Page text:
An indie editor is different from a trad editor. The only person who pays an independent or freelance editor is you. The only person that editor is beholden to is you. Their job is to strengthen your words and your voice to help make your story as good as it can be. The way you want it. A good one will be enthusiastically in your corner, working to help make you a success. And you want them in your corner. You wouldn’t think of going into an MMA match without having had a trainer. You’d get killed. Likewise, you shouldn’t throw your darlings to those wolves without some ninja skillz.

An editor’s job is not to rewrite you. Writing is your job. Their job is to help you make that writing shine as brilliantly as possible.

And another huge difference between indie and trad editors? Between hiring your own editor and having one imposed on you? If you hate what they do, you don’t have to use it—any of it.

So what can your friendly neighborhood editor do for you? There are several forms of editing; copy or line, content, substantive, proof reading. We’ll focus on line and content which will be the most applicable and reasonable for an indie author.

A copy or line edit, as the name suggests, is a meticulous edit of each line in the text looking for missing and misspelled words, superfluous language and redundant phrases, mixed tenses, and all technical inconsistencies. Line editing is editing for tone, style and flow—focusing on polishing the author’s words to improve the overall effect and increase the impact of the writer’s message. And to make sure that horrible passive voice is not yammering all over your story. You don’t want readers to admire your writing. You want them to be so engaged by the story that they don’t notice your words.

A content edit is more involved. It is checking the story for logic holes, inconsistencies of plot and character, patching any holes in the fourth wall, finding spots in the story that are weak or don’t make sense, then suggesting possible solutions.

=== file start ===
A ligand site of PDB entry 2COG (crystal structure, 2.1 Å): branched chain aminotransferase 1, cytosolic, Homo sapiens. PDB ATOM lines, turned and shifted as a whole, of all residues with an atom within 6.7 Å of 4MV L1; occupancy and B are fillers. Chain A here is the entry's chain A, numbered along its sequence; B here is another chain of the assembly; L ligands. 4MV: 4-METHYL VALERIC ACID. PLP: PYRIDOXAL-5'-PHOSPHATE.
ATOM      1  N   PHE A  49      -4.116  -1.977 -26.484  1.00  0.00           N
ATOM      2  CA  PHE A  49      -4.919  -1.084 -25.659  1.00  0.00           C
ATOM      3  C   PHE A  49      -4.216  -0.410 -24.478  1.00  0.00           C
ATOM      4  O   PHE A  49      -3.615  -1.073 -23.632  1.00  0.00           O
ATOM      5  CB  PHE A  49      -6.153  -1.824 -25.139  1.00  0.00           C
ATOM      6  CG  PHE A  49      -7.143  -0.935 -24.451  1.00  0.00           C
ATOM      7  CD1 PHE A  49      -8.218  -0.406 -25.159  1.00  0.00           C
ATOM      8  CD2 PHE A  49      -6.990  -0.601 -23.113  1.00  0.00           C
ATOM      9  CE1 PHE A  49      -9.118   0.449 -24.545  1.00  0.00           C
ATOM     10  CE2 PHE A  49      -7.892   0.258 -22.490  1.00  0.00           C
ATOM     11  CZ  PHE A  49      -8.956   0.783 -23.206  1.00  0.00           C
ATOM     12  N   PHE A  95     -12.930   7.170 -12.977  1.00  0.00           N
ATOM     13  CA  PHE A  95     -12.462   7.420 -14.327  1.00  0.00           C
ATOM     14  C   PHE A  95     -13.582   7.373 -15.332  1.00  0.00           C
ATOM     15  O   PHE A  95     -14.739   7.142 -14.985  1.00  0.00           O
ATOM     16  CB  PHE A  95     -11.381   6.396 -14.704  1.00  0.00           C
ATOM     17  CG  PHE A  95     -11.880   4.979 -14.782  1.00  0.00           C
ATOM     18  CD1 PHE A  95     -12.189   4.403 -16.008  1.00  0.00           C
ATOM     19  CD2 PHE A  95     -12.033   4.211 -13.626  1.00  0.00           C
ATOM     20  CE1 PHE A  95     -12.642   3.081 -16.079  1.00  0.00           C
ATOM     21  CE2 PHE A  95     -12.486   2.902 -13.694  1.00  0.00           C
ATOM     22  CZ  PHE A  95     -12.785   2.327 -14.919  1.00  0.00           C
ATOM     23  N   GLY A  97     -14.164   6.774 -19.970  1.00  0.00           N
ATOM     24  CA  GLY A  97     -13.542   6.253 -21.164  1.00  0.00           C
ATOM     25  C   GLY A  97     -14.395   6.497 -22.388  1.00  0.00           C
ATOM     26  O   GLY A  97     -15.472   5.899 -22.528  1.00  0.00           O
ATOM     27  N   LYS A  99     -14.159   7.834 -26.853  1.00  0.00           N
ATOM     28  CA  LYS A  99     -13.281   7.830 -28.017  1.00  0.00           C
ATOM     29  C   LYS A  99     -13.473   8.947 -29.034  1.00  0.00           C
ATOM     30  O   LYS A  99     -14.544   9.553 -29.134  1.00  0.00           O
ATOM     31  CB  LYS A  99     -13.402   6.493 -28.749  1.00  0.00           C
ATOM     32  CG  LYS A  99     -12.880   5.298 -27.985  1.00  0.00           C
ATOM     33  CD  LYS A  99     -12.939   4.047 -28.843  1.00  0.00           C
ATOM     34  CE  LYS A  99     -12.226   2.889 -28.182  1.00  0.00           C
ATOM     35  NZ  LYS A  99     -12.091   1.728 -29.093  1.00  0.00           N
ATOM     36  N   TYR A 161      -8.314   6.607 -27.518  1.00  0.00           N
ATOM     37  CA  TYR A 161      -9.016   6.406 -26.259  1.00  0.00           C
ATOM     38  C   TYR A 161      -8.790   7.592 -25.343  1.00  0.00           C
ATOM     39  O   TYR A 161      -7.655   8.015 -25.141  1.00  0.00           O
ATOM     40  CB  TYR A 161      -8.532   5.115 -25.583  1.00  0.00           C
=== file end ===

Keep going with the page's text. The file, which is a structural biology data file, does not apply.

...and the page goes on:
An editor’s job is to help you get the movie you see running in your head playing the same way in the heads of your readers. What makes a story work is an emotional connection with your readership. If you get that, they’ll love your book and they’ll love you.

A good content editor is not easy to find; there aren’t many out there who can tell you what’s wrong and offer solutions on how to fix it. So be careful. Get references, talk to people you trust or people with experience.

When you contact an editor be professional. Be prepared to send a sample. Be prepared to give the editor a deposit for reserving time for you. Be prepared to meet your deadlines so that you have time to do a couple passes on your own before handing it off. Not only will those passes make your editor happy, but it will make your wallet happy. Make sure you know what format the editor needs. For example, I use industry standard—I know how long an MS formatted to those specifications will take me to edit based on a five page sample.

What will amaze and appall editors of all shapes and sizes is that a large percentage of manuscripts submitted for review have not even basic formatting set correctly. It immediately gives the impression of laziness, that the author didn’t care enough to do a little research.

If you are curious what the vaunted Industry Standard looks like, read Vonda McIntyre’s handout. This is a good starting point, but keep in mind that the industry is in flux and many online submissions will vary from this. If they do, they’ll certainly state it in their submission guidelines. If not, always go with the old standard.

A good content editor will also be able to help you sculpt your story to best appeal to the audience for which it is targeted. Do you want to enrapture teenage girls? Or do you want men in their thirties on the edges of their seats? Knowing who you are writing for and what appeals to them is as important as having a wonderful story. Because what might be an amazing story to that thirty-five year old guy is almost certainly not going to appeal all that much to a sixteen year old girl.

So, all you indie authors out there, go out and find an editor you love (and hate—if the editor is any good you’ll curse their name more than a few times). Get that editor working for you, and let them help you and your business produce the best product possible.


Joshua Essoe is a full-time, freelance editor. He’s done work for best-seller David Farland, including the multi-award winning novel, Nightingale, Dean Lorey, lead writer of Arrested Development, best-seller, James Artimus Owen, and numerous Writers of the Future authors and winners, as well as many top-notch independents. He is currently the finishing editor at Urban Fantasy Magazine.

Together with tie-in writer Jordan Ellinger, indie success-story, Michale J. Sullivan, and traditionally published author and NY Times best-seller, Debbie Viguie, he records the weekly writing podcast Hide and Create. You can find his interview episode here.

When not editing . . . ha ha, a joke. He was a 2014 finalist in the Writers of the Future contest, and lives with his wife, and three horrible cats near UCLA.